magis relictis, non, ut adsit, auxili latura plus praesentibus. libenter hoc et omne militabitur bellum in tuae spem gratiae, 25non ut iuvencis illigata pluribus aratra nitantur mea, pecusve Calabris ante sidus fervidum Lucana mutet pascuis, neque ut superni villa candens Tusculi 30Circaea tangat moenia. satis superque me benignitas tua ditavit: haud paravero, quod aut avarus ut Chremes terra premam, discinctus aut perdam nepos.
Beatus ille, qui procul negotiis, ut prisca gens mortalium, paterna rura bobus exercet suis, solutus omni faenore, 5neque excitatur classico miles truci, neque horret iratum mare, forumque vitat et superba civium potentiorum limina. ergo aut adulta vitium propagine 10altas maritat populos, aut in reducta valle mugientium prospectat errantis greges,
she has left them unguarded—not that she could protect them any better if she were present in their nest. I shall gladly serve in this or any other war in the hope of pleasing you, not with the intention that more bullocks may be yoked to my hard-working ploughs, or that my flocks may move from Calabrian to Lucanian pastures before the coming of the blazing star,1 or that I may have a shining villa close to the Circaean walls of lofty Tusculum.2 Your kindness has given me enough and more than enough in the way of riches. I do not mean to amass something simply to bury it in the ground like that miser Chremes, or to squander it like a slovenly wastrel.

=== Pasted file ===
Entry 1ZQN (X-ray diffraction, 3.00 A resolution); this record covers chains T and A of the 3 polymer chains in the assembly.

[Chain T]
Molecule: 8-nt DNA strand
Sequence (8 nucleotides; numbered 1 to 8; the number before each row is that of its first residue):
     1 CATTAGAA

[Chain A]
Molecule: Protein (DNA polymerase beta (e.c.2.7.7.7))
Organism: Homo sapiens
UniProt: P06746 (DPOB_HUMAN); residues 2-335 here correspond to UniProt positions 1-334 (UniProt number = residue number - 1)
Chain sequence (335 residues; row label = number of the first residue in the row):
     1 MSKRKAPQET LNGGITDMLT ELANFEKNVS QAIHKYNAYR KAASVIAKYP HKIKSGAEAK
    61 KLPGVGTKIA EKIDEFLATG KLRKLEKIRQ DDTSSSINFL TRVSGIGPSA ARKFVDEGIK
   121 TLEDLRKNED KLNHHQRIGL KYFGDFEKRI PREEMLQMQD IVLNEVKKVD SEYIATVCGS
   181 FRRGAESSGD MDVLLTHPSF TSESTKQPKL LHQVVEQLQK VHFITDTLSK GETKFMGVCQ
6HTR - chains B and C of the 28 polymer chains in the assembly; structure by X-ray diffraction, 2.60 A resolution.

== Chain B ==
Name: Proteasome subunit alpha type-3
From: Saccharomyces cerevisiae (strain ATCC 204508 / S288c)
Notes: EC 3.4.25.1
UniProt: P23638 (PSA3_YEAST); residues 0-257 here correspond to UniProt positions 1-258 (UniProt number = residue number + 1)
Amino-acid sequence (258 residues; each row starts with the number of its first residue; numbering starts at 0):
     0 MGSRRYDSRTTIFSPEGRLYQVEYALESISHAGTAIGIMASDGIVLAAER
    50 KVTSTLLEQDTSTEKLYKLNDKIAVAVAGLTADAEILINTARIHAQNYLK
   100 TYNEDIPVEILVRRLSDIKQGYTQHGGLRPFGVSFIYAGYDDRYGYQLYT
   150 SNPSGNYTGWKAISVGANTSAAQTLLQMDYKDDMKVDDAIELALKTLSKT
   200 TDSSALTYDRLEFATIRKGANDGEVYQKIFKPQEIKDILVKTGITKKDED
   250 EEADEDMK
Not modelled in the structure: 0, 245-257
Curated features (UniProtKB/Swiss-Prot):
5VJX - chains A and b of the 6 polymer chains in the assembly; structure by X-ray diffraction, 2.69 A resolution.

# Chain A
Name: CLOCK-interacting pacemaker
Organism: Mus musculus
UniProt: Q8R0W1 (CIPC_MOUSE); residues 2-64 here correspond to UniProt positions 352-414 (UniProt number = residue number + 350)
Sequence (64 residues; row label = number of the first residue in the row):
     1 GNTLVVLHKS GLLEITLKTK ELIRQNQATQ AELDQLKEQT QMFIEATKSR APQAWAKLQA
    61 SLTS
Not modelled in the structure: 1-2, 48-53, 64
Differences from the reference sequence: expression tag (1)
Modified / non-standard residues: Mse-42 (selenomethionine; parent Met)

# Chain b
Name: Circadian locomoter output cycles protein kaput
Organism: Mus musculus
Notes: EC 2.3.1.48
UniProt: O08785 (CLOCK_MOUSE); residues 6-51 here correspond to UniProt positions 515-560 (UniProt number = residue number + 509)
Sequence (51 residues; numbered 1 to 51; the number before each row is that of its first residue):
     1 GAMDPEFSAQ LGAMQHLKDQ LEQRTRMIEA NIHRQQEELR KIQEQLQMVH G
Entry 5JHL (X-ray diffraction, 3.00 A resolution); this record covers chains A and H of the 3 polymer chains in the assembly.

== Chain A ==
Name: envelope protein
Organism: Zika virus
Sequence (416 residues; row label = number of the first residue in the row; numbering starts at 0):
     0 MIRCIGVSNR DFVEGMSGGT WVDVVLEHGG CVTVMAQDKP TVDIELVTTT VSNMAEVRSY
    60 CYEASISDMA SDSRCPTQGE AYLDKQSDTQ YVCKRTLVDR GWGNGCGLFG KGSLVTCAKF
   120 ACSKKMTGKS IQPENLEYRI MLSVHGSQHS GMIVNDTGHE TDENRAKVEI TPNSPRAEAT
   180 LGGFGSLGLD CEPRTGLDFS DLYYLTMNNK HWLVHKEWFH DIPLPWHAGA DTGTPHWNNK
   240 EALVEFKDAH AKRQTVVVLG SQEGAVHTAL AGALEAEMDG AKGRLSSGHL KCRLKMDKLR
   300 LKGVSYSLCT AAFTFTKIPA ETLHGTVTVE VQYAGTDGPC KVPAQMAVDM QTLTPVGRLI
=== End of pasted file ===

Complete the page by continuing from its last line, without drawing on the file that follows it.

Happy the man who, far from business concerns, works his ancestral acres with his oxen like the men of old, free from every kind of debt; he is not wakened, like a soldier, by the harsh bray of the bugle, and has no fear of the angry sea; he avoids both the city centre and the lofty doorways of powerful citizens. And so he marries the fully grown layers of the vine to tall poplars, or in a secluded valley he watches his lowing herd as they wander about; he prunes